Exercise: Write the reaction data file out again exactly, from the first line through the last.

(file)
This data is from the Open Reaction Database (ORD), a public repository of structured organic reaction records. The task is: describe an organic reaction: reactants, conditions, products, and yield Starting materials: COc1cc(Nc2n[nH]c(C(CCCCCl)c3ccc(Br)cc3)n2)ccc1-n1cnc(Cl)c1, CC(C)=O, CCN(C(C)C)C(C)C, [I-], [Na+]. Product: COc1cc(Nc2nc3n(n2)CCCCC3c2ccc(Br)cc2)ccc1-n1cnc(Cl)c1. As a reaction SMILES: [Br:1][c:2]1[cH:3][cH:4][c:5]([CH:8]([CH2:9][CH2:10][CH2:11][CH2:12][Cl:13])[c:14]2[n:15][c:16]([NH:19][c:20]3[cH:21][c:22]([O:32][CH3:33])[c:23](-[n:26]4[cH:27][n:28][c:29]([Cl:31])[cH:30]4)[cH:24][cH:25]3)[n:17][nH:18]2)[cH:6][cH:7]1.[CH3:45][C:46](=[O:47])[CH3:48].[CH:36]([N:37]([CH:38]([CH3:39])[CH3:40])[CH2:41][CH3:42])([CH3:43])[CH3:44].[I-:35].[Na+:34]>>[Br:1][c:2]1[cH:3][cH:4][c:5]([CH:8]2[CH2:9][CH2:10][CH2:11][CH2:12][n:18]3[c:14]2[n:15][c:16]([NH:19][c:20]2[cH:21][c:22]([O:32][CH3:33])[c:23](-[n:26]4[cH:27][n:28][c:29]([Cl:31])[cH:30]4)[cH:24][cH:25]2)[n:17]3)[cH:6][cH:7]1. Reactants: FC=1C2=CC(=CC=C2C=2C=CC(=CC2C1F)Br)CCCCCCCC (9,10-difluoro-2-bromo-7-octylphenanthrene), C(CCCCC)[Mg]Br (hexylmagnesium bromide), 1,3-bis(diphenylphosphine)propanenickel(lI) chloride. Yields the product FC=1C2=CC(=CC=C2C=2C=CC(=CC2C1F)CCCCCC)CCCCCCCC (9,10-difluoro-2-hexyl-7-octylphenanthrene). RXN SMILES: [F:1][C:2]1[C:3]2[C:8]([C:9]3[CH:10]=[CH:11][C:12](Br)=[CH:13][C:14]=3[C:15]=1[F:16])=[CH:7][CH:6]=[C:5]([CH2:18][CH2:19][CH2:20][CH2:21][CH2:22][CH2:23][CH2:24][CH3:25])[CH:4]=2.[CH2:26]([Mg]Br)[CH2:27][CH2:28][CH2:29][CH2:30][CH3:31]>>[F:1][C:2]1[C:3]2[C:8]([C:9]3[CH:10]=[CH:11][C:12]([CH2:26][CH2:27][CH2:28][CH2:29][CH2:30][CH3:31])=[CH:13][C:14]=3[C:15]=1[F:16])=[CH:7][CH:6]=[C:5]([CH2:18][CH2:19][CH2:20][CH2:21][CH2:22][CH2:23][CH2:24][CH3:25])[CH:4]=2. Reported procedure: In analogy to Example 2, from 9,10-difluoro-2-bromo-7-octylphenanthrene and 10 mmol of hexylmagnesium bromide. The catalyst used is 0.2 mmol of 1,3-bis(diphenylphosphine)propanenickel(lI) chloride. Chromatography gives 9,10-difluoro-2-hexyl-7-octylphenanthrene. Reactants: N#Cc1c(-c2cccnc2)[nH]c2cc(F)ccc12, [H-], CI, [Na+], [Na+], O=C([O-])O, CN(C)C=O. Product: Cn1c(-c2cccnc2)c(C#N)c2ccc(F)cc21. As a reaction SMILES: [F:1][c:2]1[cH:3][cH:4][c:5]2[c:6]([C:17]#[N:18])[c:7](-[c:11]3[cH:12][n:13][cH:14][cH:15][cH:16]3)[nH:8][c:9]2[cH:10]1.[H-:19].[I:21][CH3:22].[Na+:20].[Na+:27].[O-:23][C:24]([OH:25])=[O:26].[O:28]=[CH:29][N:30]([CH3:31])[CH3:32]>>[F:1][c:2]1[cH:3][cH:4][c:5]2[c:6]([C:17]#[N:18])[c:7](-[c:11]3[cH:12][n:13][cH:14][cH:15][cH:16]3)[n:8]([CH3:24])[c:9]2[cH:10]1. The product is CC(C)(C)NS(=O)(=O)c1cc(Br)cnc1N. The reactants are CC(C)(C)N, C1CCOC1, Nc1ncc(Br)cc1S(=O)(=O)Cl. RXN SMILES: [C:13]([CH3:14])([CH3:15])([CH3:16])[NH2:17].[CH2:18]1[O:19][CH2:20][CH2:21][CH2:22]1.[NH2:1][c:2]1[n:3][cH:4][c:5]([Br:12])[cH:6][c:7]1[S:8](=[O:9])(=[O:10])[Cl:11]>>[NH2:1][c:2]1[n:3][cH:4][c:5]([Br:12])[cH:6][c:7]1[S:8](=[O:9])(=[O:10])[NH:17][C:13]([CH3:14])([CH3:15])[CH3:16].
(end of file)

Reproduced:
This data is from the Open Reaction Database (ORD), a public repository of structured organic reaction records. The task is: describe an organic reaction: reactants, conditions, products, and yield Starting materials: COc1cc(Nc2n[nH]c(C(CCCCCl)c3ccc(Br)cc3)n2)ccc1-n1cnc(Cl)c1, CC(C)=O, CCN(C(C)C)C(C)C, [I-], [Na+]. Product: COc1cc(Nc2nc3n(n2)CCCCC3c2ccc(Br)cc2)ccc1-n1cnc(Cl)c1. As a reaction SMILES: [Br:1][c:2]1[cH:3][cH:4][c:5]([CH:8]([CH2:9][CH2:10][CH2:11][CH2:12][Cl:13])[c:14]2[n:15][c:16]([NH:19][c:20]3[cH:21][c:22]([O:32][CH3:33])[c:23](-[n:26]4[cH:27][n:28][c:29]([Cl:31])[cH:30]4)[cH:24][cH:25]3)[n:17][nH:18]2)[cH:6][cH:7]1.[CH3:45][C:46](=[O:47])[CH3:48].[CH:36]([N:37]([CH:38]([CH3:39])[CH3:40])[CH2:41][CH3:42])([CH3:43])[CH3:44].[I-:35].[Na+:34]>>[Br:1][c:2]1[cH:3][cH:4][c:5]([CH:8]2[CH2:9][CH2:10][CH2:11][CH2:12][n:18]3[c:14]2[n:15][c:16]([NH:19][c:20]2[cH:21][c:22]([O:32][CH3:33])[c:23](-[n:26]4[cH:27][n:28][c:29]([Cl:31])[cH:30]4)[cH:24][cH:25]2)[n:17]3)[cH:6][cH:7]1. Reactants: FC=1C2=CC(=CC=C2C=2C=CC(=CC2C1F)Br)CCCCCCCC (9,10-difluoro-2-bromo-7-octylphenanthrene), C(CCCCC)[Mg]Br (hexylmagnesium bromide), 1,3-bis(diphenylphosphine)propanenickel(lI) chloride. Yields the product FC=1C2=CC(=CC=C2C=2C=CC(=CC2C1F)CCCCCC)CCCCCCCC (9,10-difluoro-2-hexyl-7-octylphenanthrene). RXN SMILES: [F:1][C:2]1[C:3]2[C:8]([C:9]3[CH:10]=[CH:11][C:12](Br)=[CH:13][C:14]=3[C:15]=1[F:16])=[CH:7][CH:6]=[C:5]([CH2:18][CH2:19][CH2:20][CH2:21][CH2:22][CH2:23][CH2:24][CH3:25])[CH:4]=2.[CH2:26]([Mg]Br)[CH2:27][CH2:28][CH2:29][CH2:30][CH3:31]>>[F:1][C:2]1[C:3]2[C:8]([C:9]3[CH:10]=[CH:11][C:12]([CH2:26][CH2:27][CH2:28][CH2:29][CH2:30][CH3:31])=[CH:13][C:14]=3[C:15]=1[F:16])=[CH:7][CH:6]=[C:5]([CH2:18][CH2:19][CH2:20][CH2:21][CH2:22][CH2:23][CH2:24][CH3:25])[CH:4]=2. Reported procedure: In analogy to Example 2, from 9,10-difluoro-2-bromo-7-octylphenanthrene and 10 mmol of hexylmagnesium bromide. The catalyst used is 0.2 mmol of 1,3-bis(diphenylphosphine)propanenickel(lI) chloride. Chromatography gives 9,10-difluoro-2-hexyl-7-octylphenanthrene. Reactants: N#Cc1c(-c2cccnc2)[nH]c2cc(F)ccc12, [H-], CI, [Na+], [Na+], O=C([O-])O, CN(C)C=O. Product: Cn1c(-c2cccnc2)c(C#N)c2ccc(F)cc21. As a reaction SMILES: [F:1][c:2]1[cH:3][cH:4][c:5]2[c:6]([C:17]#[N:18])[c:7](-[c:11]3[cH:12][n:13][cH:14][cH:15][cH:16]3)[nH:8][c:9]2[cH:10]1.[H-:19].[I:21][CH3:22].[Na+:20].[Na+:27].[O-:23][C:24]([OH:25])=[O:26].[O:28]=[CH:29][N:30]([CH3:31])[CH3:32]>>[F:1][c:2]1[cH:3][cH:4][c:5]2[c:6]([C:17]#[N:18])[c:7](-[c:11]3[cH:12][n:13][cH:14][cH:15][cH:16]3)[n:8]([CH3:24])[c:9]2[cH:10]1. The product is CC(C)(C)NS(=O)(=O)c1cc(Br)cnc1N. The reactants are CC(C)(C)N, C1CCOC1, Nc1ncc(Br)cc1S(=O)(=O)Cl. RXN SMILES: [C:13]([CH3:14])([CH3:15])([CH3:16])[NH2:17].[CH2:18]1[O:19][CH2:20][CH2:21][CH2:22]1.[NH2:1][c:2]1[n:3][cH:4][c:5]([Br:12])[cH:6][c:7]1[S:8](=[O:9])(=[O:10])[Cl:11]>>[NH2:1][c:2]1[n:3][cH:4][c:5]([Br:12])[cH:6][c:7]1[S:8](=[O:9])(=[O:10])[NH:17][C:13]([CH3:14])([CH3:15])[CH3:16].